Considering a Plea Bargain

James Parker Layrisson

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Personal Injury Lawyer

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Posted about 1 year ago. 2 helpful votes

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The decision whether to accept a plea bargain depends on the strength of your case and your comfort level with the risks of trial.

A plea bargain is a deal in a criminal case offered by a prosecutor as an incentive for a defendant to plead guilty before trial. Usually, plea bargaining results in a charge reduction and/or recommendation of a lighter than maximum sentence.

Plea deals allow criminal defendants to avoid the risk of conviction at trial on original (more serious) charges. They also allow prosecutors to save public resources by obtaining guilty pleas in cases that might otherwise go to trial.

Plea bargaining is an important part of our criminal justice system. Approximately 90% of criminal cases in the United States are settled by plea bargain rather than trial. If every criminal case (or even half of the cases) went to trial, the courts would be so overloaded that they would effectively shut down.

There a several types of plea bargains. To demonstrate how they work, consider the plight of "DWI Danny," a fictional client accused of (1) driving drunk with a .175 blood alcohol concentration and (2) improper lane usage.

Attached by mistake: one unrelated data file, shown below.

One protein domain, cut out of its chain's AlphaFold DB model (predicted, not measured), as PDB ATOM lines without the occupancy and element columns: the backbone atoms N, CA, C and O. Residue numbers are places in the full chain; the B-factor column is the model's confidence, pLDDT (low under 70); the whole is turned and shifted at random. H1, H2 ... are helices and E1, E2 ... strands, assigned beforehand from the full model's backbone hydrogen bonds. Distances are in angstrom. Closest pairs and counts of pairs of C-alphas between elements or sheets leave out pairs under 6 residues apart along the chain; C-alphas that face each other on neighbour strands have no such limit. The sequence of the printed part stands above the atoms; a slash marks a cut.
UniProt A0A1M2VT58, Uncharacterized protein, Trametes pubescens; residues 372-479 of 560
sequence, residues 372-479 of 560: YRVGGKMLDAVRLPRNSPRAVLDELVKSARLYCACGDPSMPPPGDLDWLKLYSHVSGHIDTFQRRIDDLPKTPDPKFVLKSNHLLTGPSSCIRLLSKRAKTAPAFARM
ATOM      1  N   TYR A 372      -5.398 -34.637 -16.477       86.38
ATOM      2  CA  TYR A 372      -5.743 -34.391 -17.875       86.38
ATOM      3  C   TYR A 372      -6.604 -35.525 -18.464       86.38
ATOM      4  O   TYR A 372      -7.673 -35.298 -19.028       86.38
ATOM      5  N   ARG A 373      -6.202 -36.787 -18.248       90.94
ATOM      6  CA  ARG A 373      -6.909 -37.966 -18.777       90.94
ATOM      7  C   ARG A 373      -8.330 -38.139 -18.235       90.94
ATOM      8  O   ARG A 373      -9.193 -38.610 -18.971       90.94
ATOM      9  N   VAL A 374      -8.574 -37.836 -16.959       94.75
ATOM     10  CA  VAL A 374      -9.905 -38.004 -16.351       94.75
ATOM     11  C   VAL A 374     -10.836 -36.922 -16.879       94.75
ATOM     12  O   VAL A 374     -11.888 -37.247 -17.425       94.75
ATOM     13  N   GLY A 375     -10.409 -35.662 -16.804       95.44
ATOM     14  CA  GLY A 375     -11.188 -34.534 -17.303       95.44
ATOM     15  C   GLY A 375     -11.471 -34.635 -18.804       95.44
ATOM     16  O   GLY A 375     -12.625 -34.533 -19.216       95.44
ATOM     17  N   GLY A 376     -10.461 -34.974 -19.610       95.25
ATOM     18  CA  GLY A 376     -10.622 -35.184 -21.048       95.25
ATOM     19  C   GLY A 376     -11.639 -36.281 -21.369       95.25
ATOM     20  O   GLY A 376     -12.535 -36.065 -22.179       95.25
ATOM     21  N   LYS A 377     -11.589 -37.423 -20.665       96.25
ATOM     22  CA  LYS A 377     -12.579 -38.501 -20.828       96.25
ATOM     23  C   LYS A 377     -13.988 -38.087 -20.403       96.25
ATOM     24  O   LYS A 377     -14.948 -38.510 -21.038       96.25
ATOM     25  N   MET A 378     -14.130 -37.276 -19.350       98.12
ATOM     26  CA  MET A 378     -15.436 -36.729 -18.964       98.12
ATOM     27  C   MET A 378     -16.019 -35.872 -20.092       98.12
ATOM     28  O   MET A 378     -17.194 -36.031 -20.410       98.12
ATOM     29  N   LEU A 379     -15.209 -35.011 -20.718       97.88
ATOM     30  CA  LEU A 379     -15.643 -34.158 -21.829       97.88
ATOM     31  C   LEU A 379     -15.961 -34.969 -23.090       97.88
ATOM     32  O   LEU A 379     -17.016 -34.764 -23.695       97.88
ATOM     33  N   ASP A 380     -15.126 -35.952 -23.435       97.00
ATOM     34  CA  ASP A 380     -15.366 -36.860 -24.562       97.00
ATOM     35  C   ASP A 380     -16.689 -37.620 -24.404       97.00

With charge bargaining, a defendant pleads guilty to a less serious crime than the original charge (the prosecutor reduces Danny's DWI to careless operation in exchange for a plea). With count bargaining, he pleads guilty to fewer counts than originally charged (Danny pleas to DWI and the prosecutor drops improper lane usage). With fact bargaining, a defendant pleads guilty while the prosecutor stipulates to certain facts that will affect punishment (Danny pleas to DWI with his blood alcohol reduced from .175 to .149 to avoid mandatory jail time). Finally, with sentence bargaining, he pleads guilty as charged with an agreement on the sentence he will be given pending judicial approval (Danny pleas to both charges with minimum penalties).

Plea bargaining may offer you an opportunity to reduce the number or severity of your charges and -- more importantly -- lighten your sentence. If conviction is likely and you are risk averse, you should go along with 90% of criminal defendant and strike a plea deal. However, if you are a risk taker who likes your chances of acquittal, embrace the heightened risk/reward of trial instead.

Additional Resources

http://www.layrisson.com/ask-an-attorney.html#15469

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